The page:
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3rd February 2014

Better treatment for pancreatic cancer patients

Researchers find way to improve pancreatic cancer treatment
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Researchers at University of Manchester believe they have found a way of making chemotherapy more effective for patients with pancreatic cancer.

The research focusses on the selective killing of pancreatic cancer.  Healthy cells will be left alone, making treatment more successful.

Research leader Dr Jason  Bruce said: Pancreatic cancer is one of the most aggressive and deadly cancers. Most patients develop symptoms after the tumour has spread to other organs. To make things worse, pancreatic cancer is highly resistant to chemotherapy and radiotherapy.”

The research, published in The Journal of Biological Chemistry,  found that cancer cells have their own energy supply which maintains calcium levels and keeps cells alive.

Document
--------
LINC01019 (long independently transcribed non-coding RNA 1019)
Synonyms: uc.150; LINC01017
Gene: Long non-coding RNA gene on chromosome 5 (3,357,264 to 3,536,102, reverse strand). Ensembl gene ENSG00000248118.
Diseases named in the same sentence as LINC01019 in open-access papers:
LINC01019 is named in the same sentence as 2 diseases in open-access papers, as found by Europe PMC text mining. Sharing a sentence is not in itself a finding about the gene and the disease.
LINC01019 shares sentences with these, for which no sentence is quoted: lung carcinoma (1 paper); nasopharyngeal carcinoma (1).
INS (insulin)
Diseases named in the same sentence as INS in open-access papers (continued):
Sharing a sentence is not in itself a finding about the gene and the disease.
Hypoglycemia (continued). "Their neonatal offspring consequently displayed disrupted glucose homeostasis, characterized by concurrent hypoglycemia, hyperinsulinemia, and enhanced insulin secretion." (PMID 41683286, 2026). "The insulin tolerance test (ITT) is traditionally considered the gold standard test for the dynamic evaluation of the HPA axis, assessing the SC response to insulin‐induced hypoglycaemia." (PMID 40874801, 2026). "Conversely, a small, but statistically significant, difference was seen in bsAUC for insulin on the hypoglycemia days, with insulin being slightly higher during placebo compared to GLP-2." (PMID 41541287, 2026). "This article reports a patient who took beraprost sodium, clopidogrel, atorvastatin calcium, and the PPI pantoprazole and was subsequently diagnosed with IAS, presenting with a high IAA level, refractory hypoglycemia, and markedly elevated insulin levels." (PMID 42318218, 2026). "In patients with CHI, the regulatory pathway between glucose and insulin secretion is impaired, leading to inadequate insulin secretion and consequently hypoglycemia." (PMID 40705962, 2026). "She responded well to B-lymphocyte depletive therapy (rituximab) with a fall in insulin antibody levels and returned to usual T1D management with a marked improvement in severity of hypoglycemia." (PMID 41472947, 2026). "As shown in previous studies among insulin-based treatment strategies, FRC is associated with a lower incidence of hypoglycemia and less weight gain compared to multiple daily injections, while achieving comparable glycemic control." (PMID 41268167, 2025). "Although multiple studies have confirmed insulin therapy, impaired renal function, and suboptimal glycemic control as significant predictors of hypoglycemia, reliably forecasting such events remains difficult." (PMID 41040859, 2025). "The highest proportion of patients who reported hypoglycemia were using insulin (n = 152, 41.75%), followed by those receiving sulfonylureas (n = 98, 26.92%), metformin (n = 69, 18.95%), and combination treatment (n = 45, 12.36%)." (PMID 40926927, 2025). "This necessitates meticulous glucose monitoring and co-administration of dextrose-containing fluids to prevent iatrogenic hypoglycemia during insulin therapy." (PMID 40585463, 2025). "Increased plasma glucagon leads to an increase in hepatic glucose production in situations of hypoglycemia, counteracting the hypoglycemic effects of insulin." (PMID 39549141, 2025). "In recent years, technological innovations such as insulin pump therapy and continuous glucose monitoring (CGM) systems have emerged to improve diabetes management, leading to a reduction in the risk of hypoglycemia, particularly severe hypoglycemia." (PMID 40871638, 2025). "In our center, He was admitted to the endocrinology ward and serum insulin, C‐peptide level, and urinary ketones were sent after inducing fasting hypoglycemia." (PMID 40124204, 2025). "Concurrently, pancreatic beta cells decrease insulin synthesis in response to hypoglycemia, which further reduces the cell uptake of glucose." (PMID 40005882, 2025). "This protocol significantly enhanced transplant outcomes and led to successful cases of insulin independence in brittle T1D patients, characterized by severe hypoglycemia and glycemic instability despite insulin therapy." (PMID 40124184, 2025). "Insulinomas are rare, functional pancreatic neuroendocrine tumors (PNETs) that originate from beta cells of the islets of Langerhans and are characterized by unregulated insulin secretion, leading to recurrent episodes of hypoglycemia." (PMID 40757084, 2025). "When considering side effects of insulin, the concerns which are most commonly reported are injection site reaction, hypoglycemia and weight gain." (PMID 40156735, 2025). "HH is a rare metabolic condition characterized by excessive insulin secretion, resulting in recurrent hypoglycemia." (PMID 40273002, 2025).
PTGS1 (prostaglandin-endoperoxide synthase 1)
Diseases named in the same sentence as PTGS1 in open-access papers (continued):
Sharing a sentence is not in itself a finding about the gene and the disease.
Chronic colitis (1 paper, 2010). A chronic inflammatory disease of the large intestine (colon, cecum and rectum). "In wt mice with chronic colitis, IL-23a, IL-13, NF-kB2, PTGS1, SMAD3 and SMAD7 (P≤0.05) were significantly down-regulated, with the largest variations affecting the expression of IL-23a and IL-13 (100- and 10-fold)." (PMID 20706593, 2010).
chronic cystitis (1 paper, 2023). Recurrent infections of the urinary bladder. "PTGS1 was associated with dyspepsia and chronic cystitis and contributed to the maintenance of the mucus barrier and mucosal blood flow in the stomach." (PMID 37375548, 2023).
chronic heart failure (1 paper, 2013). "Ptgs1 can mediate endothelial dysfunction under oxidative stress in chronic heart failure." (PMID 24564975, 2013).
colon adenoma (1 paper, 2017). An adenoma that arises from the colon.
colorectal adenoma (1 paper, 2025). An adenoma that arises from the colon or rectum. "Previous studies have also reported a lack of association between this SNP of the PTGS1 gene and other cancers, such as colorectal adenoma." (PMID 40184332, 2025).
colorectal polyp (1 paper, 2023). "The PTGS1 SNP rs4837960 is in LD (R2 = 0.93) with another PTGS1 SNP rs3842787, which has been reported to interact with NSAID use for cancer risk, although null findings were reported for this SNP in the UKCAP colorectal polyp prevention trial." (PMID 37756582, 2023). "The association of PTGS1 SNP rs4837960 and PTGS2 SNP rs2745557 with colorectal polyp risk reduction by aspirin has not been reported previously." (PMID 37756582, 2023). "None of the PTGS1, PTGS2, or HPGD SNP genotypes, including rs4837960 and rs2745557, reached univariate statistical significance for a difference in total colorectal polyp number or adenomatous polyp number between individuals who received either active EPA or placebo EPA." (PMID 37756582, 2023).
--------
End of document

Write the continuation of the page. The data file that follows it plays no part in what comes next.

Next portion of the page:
Researchers used cells from tumours and tested the effects of blocking energy supplies.   They found that by blocking the supply the cancer cells could be selectively killed.

Dr Bruce  added: “Clearly a radical new approach to treatment is urgently required. We wanted to understand how the switch in energy supply in cancer cells might help them survive.”

He said that designing drugs to target this energy supply  “might be an effective strategy for selectively killing cancer cells while sparing normal cells within the pancreas.”

The research was funded by the Biotechnology and Biological Sciences Research Council (BBSRC), National Institute of Health Research (NIHR) Biomedical Research Centre and AstraZeneca.

According to Cancer Research UK, only 3.8% of adults with pancreatic cancer survived past the five-year mark between 2005 and 2009.

CEO of the Pancreatic Cancer Research Fund Maggie Blanks, said: “These findings will certainly of great interest to the pancreatic cancer research community and we’d be keen to see how this approach progresses. Finding weaknesses that can be exploited in this highly aggressive cancer is paramount, so we want to congratulate the Manchester team for their discovery.”

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